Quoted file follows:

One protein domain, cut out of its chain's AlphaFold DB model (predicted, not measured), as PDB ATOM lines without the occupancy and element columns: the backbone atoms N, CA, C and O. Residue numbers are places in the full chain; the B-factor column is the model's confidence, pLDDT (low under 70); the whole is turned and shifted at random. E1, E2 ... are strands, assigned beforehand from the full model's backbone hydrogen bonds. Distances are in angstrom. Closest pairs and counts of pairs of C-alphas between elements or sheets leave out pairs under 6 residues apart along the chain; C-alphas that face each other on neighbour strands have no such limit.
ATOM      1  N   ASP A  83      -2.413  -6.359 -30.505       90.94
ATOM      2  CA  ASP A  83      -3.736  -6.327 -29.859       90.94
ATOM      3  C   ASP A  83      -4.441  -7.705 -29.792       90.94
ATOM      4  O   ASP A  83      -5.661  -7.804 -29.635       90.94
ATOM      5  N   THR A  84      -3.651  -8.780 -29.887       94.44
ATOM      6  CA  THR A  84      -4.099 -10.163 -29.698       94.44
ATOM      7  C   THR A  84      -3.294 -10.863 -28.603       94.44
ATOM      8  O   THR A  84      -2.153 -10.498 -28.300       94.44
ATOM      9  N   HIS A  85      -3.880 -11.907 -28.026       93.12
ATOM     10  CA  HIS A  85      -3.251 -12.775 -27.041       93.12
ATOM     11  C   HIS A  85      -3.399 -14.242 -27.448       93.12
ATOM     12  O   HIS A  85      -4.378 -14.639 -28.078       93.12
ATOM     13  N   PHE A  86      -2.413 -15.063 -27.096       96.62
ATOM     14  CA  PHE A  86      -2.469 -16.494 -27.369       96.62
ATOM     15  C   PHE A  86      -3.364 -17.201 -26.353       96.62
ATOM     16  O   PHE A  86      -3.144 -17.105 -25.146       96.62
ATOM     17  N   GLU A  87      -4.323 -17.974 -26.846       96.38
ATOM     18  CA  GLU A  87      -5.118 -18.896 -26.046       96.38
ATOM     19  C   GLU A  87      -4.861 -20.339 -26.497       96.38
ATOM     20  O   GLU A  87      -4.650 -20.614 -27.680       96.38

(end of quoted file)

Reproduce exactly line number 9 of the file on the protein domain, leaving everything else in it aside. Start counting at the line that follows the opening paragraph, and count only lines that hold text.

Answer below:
ATOM      9  N   HIS A  85      -3.880 -11.907 -28.026       93.12